Transcript for 7-year-old daughter becomes key eyewitness in attack on mom: Part 3
Reporter: Monday night in corning, New York, is poker night. Greg and lucky Miller host a high stakes game every week. Complete with dinner, drinks, and dead presidents. This is where we play poker on Monday evenings. Every Monday at 7:00. Reporter: Among the regular players, Thomas Clayton, also known as hockey puck. Where did Tom sit? Tom sat here the last night that he played. And I would be the bank over here. Was he good at poker? He was very good at poker. He was very lucky in the beginning at my house, for many, many months. Finally, it kind of evened out after a while. Reporter: Still a good and aggressive player, but not on that night. He was not playing as many hands. He wasn't spunky that night. Usually he jokes around. There was none of that. Reporter: The game shuts down relatively early, about midnight. And the Millers go to bed. At what point did you hear that there had been a tragedy at the Clayton home? The next morning in the 6:00 range, there's someone knocking at the door. Reporter: It's an officer with the sheriff's office. He says, "You were at a poker game last night?" I say, "Yes." He says, "A guy that you know as hockey puck was here? Tom Clayton." I go, "Yes, he was." Then he says, "Tom went home last night and found his wife murdered." It was like, "Whew." Reporter: What were you thinking? You hear that Kelley was killed? I was numb. I think he talked to us and I didn't even know what they said. They started asking all kinds of questions about the poker game, and what time it ended, what time it starts, and what his mood was, what was he wearing. Reporter: The Millers corroborate their friend Tom Clayton's alibi, that he was at their home around the time of the murder. I said, "There's no way. There's no way could Tom could do anything like this." I said, "There's no possible way." I said, "You're looking at the wrong guy." Reporter: Did you think the same thing as your husband? "No way?" Absolutely. Reporter: But then police hit paydirt when they find an eyewitness. Tom and Kelley Clayton's 7-year-old daughter, Charlie. She told me that "A man was hurting mommy." Then she kept saying, "He did this and he did that. So finally I said, "How do you know it's a he?" And she said, "Because his eyes look just like daddy's." And that was a chilling moment for me. Reporter: A few hours later, sheriff Jim Allard brings Charlie here. You are looking at different kind of interrogation room. Still small, but soft seating. And on the table, toys. Well, Charlie, do you know why brought you here today? Okay. We're gonna have to talk a little bit about last night, okay? Reporter: In this video, obtained from authorities after it was played in court, Charlie describes to investigators what she saw. You know what a truth and a lie is? What's a truth? It means it really happened and a lie is that it didn't happen. Right. Right, very good. So what happens if you tell a lie? You can get in trouble. Establishing that the child knows right from wrong, knows the difference between a truth and a lie, knows that there's consequences to not telling the truth. Reporter: Then, in a matter-of-fact manner, unaware her mom has died, she offers details of the attack. In the middle of the night, this guy came and started hitting my mom with this pipe thingy. Can you tell me more about that? There was blood everywhere. On my door, on the floor. Not on the carpet though. What did you hear? Like, my mom ran to the door screaming, "Charlie, Charlie, Charlie, Charlie." "Run, Charlie, run." Those were the last words she heard from her mother. One of the most haunting things I've ever heard from a parent to a child. I saw the robber, like, hitting her until she was on the ground. She was sort of suffering. Like, captured with a hockey stick. Then I hugged her leg. Reporter: Charlie says after she saw the robber leave through the garage, she ran to her little brother's room to protect him. But most interesting to investigators is her physical description of the intruder. Can you tell me what he looked like? Like, he was wearing jeans, a black long-sleeved shirt and a mask. Okay. What did the robber look like? He looked like my dad. And why do you say that? How did he look like your dad? The mask and his jeans. She said that he had on a mask like what daddy wears when he's hunting. How about the size of him? Was he a big, big guy or was he a little guy? The size of my dad. I said, "Well, is he fat like me, or is he thin?" And she said, "He's just like daddy." Everything was just like daddy. Every question I asked her related back to daddy. And then she looks at me. She goes, "But it couldn't have been daddy, because then who would take care of us?" Did the robber say anything? He probably didn't say anything 'cause what if it was my daddy? We could recognize his voice. I observe no deceit in the statements she gave. I believe it was true in her mind when she told it. It was chilling. There was no emotions. I don't know if it was she was still in shock. It was just breaking my heart the entire time. Reporter: The 7-year-old then turns the table on police, asking them a question. It's about my mom, but, like, where is she at? You know, we, you know, we need to find that out for you. That was not the time or place for her to learn that. She needed to be with family. Reporter: It appears to police that Charlie is pointing the finger at her own dad. But how could he be in two places at the same time?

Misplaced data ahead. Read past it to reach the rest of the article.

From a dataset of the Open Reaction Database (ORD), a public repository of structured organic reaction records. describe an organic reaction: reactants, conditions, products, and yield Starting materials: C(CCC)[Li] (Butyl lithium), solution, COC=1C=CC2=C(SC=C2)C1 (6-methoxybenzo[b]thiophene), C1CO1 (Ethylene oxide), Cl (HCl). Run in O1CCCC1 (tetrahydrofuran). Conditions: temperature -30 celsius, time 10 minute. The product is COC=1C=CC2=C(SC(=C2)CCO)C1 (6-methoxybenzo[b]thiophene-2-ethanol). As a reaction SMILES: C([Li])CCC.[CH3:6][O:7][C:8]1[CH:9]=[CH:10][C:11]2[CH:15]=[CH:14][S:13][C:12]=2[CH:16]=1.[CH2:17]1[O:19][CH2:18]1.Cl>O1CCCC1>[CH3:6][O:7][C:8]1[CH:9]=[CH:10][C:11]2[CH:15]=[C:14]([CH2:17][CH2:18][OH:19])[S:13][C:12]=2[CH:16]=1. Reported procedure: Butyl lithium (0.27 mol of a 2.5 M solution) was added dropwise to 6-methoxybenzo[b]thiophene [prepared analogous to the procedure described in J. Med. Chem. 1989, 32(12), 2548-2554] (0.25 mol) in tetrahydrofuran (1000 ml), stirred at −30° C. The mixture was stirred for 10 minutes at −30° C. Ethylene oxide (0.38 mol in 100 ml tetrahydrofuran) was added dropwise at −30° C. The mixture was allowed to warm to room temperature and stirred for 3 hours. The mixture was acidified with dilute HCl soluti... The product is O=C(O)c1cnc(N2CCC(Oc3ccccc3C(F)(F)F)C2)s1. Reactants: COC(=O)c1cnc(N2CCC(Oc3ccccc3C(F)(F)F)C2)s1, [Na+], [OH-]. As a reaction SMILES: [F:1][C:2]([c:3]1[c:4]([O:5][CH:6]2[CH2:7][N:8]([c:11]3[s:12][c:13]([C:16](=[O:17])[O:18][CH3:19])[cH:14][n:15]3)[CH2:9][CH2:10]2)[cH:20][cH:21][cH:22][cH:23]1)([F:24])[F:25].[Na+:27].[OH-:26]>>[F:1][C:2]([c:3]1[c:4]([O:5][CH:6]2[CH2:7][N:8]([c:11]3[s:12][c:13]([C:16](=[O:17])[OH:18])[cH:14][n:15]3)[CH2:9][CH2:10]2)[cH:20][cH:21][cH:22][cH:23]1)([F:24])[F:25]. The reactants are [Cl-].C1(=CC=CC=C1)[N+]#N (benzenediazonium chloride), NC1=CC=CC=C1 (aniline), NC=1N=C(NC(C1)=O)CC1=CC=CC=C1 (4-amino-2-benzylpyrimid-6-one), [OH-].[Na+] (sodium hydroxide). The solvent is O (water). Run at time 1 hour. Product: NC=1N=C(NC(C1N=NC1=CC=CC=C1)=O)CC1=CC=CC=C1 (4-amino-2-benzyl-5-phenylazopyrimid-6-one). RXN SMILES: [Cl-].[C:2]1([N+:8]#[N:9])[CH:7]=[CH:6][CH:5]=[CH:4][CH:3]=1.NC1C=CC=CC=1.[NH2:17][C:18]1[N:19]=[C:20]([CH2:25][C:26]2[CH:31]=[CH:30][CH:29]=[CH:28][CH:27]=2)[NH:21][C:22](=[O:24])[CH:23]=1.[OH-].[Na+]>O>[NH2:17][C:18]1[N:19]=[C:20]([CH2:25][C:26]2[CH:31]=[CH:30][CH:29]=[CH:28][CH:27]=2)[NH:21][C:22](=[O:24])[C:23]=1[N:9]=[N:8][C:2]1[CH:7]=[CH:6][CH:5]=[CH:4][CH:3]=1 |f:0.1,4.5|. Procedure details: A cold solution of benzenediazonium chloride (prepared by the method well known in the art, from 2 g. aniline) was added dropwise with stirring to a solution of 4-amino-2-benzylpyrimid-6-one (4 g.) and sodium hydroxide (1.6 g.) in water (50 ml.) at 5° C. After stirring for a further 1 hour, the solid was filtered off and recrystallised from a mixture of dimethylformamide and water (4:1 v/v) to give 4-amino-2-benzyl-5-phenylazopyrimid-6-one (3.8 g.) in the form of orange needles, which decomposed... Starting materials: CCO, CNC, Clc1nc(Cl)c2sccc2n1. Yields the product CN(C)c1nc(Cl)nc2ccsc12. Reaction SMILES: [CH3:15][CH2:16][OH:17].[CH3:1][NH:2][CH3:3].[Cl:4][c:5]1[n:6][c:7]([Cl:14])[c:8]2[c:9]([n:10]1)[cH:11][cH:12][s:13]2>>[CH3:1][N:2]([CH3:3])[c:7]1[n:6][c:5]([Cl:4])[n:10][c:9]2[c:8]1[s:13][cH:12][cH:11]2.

This transcript has been automatically generated and may not be 100% accurate.